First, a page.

WOMEN RALLIED to Hillary. New Hampshire women roared for a beaming Hillary Clinton, giving her 46 percent to 34 percent for Barack Obama. And they were 57 percent of the Democratic vote.
Those lines outside Obama rallies were optical delusions. Obama became so cool that young people considered his rallies rock concerts. But when the young people went home, they stayed there. While Obama won nearly half of those who had never before voted in a primary, they were only 20 percent of primary voters. Any candidate who's counting on the under-30 crowd is headed for a loss.
The old Democratic coalition clicked. Clinton won union households, Catholics, people on the low end of the wage scale, and those without a college degree. She won Democrats by more than 11 points. FDR is smiling.
The state didn't want to lose its first-in-the-nation gig. If all New Hampshire did was mimic Iowa, why bother to have a New Hampshire primary? They could lose tens, maybe hundreds, of millions of dollars spent on TV ads, hotels, restaurants, rental cars, and those little maple leaf candies.
The pollsters, press, and pundits blew it. Reports of Clinton's death were greatly exaggerated. A pack mentality set in among the political chattering class: Hillary could not win. Chris Matthews's Hardball show was national headquarters for the wise guys of American politics (and most were guys); not one "expert" predicted a win for Hillary. Not even the name at the top of this column.
It's OK to get emotional. In fact it may help if you're Clinton. She showed she was human as she choked up for an instant at a women's luncheon the day before the primary. The male media fraternity waited about two minutes before comparing it with 1972 presidential candidate Ed Muskie, who choked with anger and seemed to cry during a wet snowstorm after mean-spirited articles appeared about his wife in the Manchester Union Leader.
Reports of a staff shake-up worked wonders. Even Hillary had low expectations about her chances in New Hampshire. All day Tuesday rumors of a Clinton staff shake-up swirled. I'm betting they were true. Regardless, the rumors emboldened the media to declare that Hillary's campaign was in trouble. But voters didn't get the memo. With such low expectations, her three-point win looked huge.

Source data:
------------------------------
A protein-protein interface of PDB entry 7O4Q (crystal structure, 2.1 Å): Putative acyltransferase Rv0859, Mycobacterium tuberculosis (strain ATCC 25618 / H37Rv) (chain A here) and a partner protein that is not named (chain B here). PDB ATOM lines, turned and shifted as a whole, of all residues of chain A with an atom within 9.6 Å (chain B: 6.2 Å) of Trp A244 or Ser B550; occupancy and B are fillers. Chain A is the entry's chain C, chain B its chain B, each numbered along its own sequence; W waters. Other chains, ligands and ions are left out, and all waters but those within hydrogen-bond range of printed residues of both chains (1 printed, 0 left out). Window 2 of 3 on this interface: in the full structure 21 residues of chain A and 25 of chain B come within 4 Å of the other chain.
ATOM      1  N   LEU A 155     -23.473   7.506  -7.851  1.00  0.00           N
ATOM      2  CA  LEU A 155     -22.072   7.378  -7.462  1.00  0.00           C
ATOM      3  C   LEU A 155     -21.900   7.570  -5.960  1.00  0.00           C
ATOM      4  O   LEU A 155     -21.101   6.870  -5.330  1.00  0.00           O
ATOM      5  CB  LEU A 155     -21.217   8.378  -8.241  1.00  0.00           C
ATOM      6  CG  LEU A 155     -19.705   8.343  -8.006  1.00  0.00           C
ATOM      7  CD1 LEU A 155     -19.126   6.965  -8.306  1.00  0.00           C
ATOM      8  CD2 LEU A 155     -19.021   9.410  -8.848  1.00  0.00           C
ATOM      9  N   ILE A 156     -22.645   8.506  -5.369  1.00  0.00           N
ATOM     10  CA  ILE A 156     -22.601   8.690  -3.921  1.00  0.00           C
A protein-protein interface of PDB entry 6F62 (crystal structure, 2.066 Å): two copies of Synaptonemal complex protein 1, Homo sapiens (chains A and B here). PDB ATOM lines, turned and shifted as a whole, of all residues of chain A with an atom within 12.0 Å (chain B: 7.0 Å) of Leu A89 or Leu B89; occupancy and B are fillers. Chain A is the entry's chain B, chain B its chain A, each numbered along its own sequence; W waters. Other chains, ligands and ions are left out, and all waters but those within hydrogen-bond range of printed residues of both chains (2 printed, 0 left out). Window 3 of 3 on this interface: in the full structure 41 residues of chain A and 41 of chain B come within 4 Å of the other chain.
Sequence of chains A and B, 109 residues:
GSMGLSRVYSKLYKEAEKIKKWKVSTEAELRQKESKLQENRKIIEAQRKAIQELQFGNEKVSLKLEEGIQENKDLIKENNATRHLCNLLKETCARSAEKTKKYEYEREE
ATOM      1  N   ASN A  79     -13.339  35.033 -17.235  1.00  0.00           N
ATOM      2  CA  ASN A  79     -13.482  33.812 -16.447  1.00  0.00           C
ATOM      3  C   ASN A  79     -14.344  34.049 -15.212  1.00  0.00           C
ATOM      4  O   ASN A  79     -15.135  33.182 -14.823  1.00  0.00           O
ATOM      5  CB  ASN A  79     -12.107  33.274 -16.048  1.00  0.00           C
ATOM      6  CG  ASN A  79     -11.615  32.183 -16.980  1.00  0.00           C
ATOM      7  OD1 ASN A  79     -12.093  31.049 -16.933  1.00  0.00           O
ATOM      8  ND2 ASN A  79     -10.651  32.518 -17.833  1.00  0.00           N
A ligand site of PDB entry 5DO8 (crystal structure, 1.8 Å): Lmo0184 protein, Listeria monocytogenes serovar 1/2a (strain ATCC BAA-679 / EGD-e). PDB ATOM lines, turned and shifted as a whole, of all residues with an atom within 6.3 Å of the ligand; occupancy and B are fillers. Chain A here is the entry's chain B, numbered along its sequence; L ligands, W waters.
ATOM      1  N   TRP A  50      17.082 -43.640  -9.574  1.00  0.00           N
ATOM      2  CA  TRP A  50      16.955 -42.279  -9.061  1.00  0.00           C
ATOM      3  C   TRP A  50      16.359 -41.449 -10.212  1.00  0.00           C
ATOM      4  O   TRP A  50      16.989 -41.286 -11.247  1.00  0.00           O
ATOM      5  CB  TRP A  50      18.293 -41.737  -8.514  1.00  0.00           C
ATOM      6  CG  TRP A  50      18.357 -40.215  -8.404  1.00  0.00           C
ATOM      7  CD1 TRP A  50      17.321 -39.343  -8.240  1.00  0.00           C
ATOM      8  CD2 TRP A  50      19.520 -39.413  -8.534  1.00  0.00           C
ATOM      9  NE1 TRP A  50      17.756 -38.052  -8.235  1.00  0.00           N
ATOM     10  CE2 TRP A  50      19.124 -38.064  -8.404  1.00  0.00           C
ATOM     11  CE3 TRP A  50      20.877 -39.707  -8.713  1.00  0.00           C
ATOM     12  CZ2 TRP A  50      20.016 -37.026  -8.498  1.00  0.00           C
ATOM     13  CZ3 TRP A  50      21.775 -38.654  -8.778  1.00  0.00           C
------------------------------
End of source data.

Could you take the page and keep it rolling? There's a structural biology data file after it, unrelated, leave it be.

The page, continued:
Gloria Steinem was the most influential columnist. In a much discussed guest column in The
It's good to have Bill Clinton in the house. In the final days, the prodigal husband was tongue-lashing the news media and Obama. He called press accounts of Obama's opposition to the Iraq war as different from his wife's a "fairy tale." He's the Energizer bunny of politics; he keeps going and going and going.
Experience was underrated. Turns out having worked in the public sector is no more of a disadvantage for a candidate than having performed operations is for a surgeon. Voters judged Clinton to be the stronger leader over Obama by 38 percent to 35 percent. Ditto for ready to be commander-in-chief, Hillary 38 percent, Barack 26.
Mitt is dislikeable and dead. Is it just me, or has Romney passed the president as the most detestable Republican around? The other GOP campaigns can't stand him either.
The voters of New Hampshire heeded the advice of the Concord Monitor, which urged them to "see through the baloney." Apparently Mitt didn't slice his baloney thick enough.
After he grabbed eight whole delegates in the Wyoming caucuses, the next stop on Mitt's Lose-a-Palooza tour is Michigan, where his father was governor 40 years ago. The governor of Massachusetts 40 years ago was Endicott Peabody. Remember him? I didn't think so.
The two biggest newspapers in Michigan have already endorsed John McCain, and the Detroit Free Press revealed that Mitt's claim to have seen his father marching with Martin Luther King Jr. was completely manufactured.
Romney's is a candidacy of contrivance, consultants, cash, and cynicism.
Soon "everyone will see it for what it is: a construct of consultancy," said John Ellis, a smart political observer and kin to the Bushes. "His authenticity problem isn't going away."
But, if we're lucky, Mitt is.
Dan Payne is a Boston-area media consultant who has worked for Democratic candidates around the country.